Star Trek Writer D.C. Fontana Passes Away at 80
Star Trek writer Dorothy Catherine "D.C." Fontana, best known for her work on Star Trek: The Original Series has sadly passed away at the age of 80.
Star Trek writer Dorothy Catherine “D.C.” Fontana, best known for her work on Star Trek: The Original Series has sadly passed away at the age of 80.
Star Trek reports, Fontana “passed away peacefully at age 80 on the evening of December 2nd, following a short illness.”
Fontana wrote many episodes of Star Trek: The Original Series and Star Trek: The Animated Series.
Some of her greatest contributions to Trek lore has to do with Spock’s backstory and the expansion of Vulcan culture.
For example, in Star Trek: The Animated Series’ “Yesteryear” episode, Fontana explores the childhood history of the half-human and half Vulcan.
She also introduced Spock’s father Sarek and his mother Amanda in the The Original Series episode “Journey to Babel.”
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This piece of Trek lore helped to establish the contradicting human and Vulcan nature of Spock. A duality we see the character explore throughout his life.
This was highlighted wonderfully in the 2009 Kevlin Timeline Spock as we see the young Vulcan grow into an adult in a society that saw his humanity as a handicap.
D.C. was born on March 25th, 1939 in Sussex, New Jersey. She began writing horror stories in the fifth grade that featured her own classmates.
She would go on to earn an Associate in Arts Degree as an Executive Secretarial major at Fairleigh Dickinson University.
Afterward, she would get a job working at Screen Gems as a junior secretary to the President of the studio.
She would then move to Los Angeles and join the typing pool at Revue Studios as the secretary for writer Samuel A. Peeples, while he worked on the western Overland Trail.
After the show’s cancellation, she and Peeples moved on to The Tall Man, where she sold him her first story at age 21 titled “A Bounty for Billy.”
D.C. would continue her work in westerns for some time where she sold six more of her ideas.
Later on, she would meet future Star Trek creator Gene Roddenberry after finding a position working on the show The Lieutenant as the secretary of producer Del Reisman.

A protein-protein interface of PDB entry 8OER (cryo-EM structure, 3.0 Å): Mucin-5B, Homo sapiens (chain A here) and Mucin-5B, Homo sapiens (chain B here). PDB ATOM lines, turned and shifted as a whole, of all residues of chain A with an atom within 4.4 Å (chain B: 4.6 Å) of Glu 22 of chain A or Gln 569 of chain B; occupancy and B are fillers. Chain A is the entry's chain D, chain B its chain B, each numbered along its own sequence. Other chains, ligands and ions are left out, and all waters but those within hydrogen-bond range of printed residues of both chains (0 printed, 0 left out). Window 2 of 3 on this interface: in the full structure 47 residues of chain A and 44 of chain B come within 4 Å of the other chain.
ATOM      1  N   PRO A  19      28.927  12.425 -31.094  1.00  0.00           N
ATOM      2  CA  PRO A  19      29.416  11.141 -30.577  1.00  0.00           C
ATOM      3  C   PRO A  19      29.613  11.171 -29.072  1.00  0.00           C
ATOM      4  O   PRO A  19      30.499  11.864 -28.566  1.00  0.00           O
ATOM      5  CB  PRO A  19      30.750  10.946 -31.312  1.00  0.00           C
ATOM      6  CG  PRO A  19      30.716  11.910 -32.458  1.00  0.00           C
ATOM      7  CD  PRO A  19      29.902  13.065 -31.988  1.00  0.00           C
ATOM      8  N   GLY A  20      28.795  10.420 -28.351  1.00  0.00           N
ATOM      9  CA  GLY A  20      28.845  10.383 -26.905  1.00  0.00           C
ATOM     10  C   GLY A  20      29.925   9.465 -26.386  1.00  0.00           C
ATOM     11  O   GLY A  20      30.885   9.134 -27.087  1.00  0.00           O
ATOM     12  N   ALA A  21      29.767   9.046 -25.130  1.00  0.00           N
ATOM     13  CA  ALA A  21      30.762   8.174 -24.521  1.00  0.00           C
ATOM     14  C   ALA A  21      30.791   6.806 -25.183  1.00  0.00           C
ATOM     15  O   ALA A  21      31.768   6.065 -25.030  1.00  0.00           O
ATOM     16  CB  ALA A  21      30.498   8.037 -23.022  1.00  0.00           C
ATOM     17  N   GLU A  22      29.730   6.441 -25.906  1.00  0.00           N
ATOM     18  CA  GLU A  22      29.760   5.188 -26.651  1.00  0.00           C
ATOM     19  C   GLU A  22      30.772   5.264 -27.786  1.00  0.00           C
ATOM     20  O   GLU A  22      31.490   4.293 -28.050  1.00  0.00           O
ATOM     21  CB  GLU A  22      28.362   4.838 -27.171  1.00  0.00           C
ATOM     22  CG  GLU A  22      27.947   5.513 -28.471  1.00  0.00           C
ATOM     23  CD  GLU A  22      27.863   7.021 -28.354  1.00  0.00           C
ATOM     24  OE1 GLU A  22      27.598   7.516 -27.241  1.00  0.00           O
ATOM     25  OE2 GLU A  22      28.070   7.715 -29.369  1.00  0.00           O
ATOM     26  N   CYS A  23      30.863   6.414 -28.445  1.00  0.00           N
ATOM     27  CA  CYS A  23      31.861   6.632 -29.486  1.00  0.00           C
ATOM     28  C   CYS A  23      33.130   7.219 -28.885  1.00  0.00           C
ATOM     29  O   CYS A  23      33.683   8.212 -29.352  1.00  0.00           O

Fontana would eventually come to work directly for Roddenberry after his secretary took ill. Roddenberry would encourage Fontana’s writing and would bring her to Star Trek after The Lieutenant was cancelled after one season.
She would eventually become the story editor on Star Trek in September 1966. She would leave Star Trek just before the third season, but would continue to contribute on a freelance basis sometimes using the pseudonym Michael Richards.
The last time she wrote for Star Trek was back in 2006 where she penned an episode of Star Trek: New Voyages.
Aside from Star Trek she would also work on Babylon 5, The Waltons, Bonanza, Six Million Dollar Man, Beast Wars: Transformers, and Silver Surfer.
D.C was inducted into the American Screenwriters Association Hall of Fame twice, first in 1997 and then again in 2002.
She is survived by her husband Dennis Skotak.
William Shatner praised Fontana saying, “She was a pioneer. Her work will continue to influence for generations to come.”
She was a pioneer. Her work will continue to influence for generations to come. https://t.co/ajJ05liZM7
— William Shatner (@WilliamShatner) December 3, 2019
Her family is requesting that memorial donations be made to the Humane Society, Best Friends Animal Society, or the American Film Institute.